Way back when, I interviewed Eastman Kodak CEO George Fisher in the hallowed halls of State Street for the progenitor of this publication, Photo Trade News. This is one quote I never forgot: “When electronics hits the photo industry it will never be the same.” It was the dawn of the age of a transition to what we called “electronic imaging.”
The gist at first was change in the modality of image capture and transmission—what we call “sharing” today. However, the more profound effects turned out to be in the marketing and vast technological change. And also in the rapid turnover of product due to the spin cycle of the consumer electronics industry.
Innovation became more than faster and better; it became a necessary competitive element that not only pitted company against company but laid the industry open to disruptive technologies from outside. And those technologies would challenge the very core of the photo industry: witness the smartphone.
Transition: Hello and Goodbye
In the ensuing years after that interview, the industry has both embraced and been burned by the digital photography transition. The vast complexes of buildings and infrastructure—not to mention the staffs—of empires like Kodak and other giants of that time, including Polaroid, Konica and Agfa, are no more, though some brand names live on.
Times were tough and technology rode roughshod. And it wasn’t only limited to photo companies. End users, both pros and amateurs, spent countless thousands on gear that would quickly grow obsolete. Early adopters became somewhat cynically known as the “bleeding edge.” Every few years, new technology would challenge photographers to once again relearn their craft and master new terminology and techniques.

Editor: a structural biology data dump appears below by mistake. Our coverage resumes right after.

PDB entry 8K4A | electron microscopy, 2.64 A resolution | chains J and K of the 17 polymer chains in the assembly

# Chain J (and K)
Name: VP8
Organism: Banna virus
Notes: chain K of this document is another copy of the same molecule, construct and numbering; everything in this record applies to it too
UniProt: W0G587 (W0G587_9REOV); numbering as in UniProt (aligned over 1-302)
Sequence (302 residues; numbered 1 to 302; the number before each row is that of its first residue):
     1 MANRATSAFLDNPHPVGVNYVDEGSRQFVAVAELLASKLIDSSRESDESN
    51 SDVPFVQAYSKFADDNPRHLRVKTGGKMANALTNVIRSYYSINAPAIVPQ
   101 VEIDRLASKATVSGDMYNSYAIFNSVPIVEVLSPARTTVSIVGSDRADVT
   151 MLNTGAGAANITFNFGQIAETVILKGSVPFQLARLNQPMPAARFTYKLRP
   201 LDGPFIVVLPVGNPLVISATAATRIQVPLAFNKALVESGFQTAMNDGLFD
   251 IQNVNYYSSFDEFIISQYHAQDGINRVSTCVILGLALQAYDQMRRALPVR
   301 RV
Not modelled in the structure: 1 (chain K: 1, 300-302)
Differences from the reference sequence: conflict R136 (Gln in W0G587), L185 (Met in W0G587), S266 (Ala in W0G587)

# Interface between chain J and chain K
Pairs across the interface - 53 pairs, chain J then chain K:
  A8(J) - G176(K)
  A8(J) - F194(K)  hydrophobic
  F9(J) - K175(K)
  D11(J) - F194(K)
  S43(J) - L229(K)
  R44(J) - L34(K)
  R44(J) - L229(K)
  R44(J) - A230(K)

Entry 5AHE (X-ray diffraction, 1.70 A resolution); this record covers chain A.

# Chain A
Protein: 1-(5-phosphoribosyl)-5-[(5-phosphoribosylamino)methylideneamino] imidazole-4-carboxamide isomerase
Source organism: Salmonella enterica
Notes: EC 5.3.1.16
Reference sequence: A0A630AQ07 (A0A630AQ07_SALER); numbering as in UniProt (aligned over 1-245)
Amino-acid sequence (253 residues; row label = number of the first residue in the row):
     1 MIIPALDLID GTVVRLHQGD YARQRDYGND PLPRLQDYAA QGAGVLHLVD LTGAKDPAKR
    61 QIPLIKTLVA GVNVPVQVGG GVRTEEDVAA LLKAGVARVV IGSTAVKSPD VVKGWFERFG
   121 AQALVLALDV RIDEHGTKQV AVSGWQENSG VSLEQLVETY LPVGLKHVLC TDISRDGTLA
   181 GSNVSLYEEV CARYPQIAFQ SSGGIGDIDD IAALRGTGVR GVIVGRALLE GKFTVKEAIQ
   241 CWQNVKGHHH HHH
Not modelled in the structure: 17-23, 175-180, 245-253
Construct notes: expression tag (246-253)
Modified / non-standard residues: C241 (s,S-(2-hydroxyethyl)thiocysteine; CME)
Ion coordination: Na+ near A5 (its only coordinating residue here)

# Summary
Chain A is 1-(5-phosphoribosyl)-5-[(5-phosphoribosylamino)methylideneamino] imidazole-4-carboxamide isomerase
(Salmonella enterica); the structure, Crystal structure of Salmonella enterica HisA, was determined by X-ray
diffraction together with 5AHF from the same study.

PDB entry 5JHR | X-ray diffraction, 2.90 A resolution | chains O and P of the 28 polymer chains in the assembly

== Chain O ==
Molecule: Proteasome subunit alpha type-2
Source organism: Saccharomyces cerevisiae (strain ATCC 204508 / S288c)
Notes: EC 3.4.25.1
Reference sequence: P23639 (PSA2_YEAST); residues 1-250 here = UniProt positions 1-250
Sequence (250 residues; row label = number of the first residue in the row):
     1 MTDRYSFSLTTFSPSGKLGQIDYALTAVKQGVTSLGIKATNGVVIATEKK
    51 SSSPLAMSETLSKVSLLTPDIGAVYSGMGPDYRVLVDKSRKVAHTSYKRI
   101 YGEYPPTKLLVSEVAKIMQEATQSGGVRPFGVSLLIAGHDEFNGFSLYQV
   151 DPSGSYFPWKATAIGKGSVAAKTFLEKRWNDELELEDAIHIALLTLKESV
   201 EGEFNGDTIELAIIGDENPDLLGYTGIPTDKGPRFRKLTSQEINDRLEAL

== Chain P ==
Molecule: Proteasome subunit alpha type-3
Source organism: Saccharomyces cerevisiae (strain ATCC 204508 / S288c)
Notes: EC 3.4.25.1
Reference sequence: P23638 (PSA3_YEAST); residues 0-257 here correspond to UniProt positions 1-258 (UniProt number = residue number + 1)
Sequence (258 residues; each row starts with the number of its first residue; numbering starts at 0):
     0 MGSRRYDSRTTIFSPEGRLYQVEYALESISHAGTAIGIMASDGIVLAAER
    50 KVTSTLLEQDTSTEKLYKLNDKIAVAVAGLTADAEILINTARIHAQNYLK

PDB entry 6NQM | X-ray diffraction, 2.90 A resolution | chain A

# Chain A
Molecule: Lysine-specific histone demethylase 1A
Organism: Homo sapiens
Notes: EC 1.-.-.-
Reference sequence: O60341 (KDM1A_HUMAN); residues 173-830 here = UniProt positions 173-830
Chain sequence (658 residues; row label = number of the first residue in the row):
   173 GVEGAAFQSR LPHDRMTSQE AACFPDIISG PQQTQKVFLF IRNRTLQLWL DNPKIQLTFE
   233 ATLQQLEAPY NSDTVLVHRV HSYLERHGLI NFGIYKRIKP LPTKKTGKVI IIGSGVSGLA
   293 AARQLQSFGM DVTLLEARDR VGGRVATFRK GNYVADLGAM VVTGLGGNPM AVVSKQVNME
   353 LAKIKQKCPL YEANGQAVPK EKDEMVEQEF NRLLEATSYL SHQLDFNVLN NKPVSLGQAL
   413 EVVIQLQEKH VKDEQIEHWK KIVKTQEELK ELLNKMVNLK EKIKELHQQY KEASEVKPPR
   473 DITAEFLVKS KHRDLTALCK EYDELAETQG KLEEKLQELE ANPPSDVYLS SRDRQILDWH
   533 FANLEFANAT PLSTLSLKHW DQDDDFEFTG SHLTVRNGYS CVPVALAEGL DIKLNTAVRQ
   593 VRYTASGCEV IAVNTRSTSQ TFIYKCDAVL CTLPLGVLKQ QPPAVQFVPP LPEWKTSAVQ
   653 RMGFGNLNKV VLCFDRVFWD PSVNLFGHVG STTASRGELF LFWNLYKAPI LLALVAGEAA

Indeed, technological changes doomed numerous start-ups that got into digital too soon. This included a well-known digital camera back company whose booth minders wore “film is dead” T-shirts at a major photo show, only to see their company go down in flames two years later.
Enter the CE World & CE Companies
“Traditional” photo companies that did not adapt, or quite bluntly did not see the writing on the wall, took the biggest hit. CE industry companies quickly jumped in. Panasonic and Sony are cases in point. While Sony benefited from the staff of the defunct Minolta in terms of design and engineering, they brought years of know-how to the table. They are now taking on the top players in the camera field.
Thank Panasonic for the MFT format and other amazing technology, including their foray into the “hybrid” camera category that combines advanced video and still capture in one unit.
Both had the experience and capability to harness their core technologies to consumer and pro cameras. While everyone struggled at first, with some bizarre and frankly poor cameras from both traditional and CE companies, the CE entrants stuck to it. They now challenge the “old-line” companies for the top spots.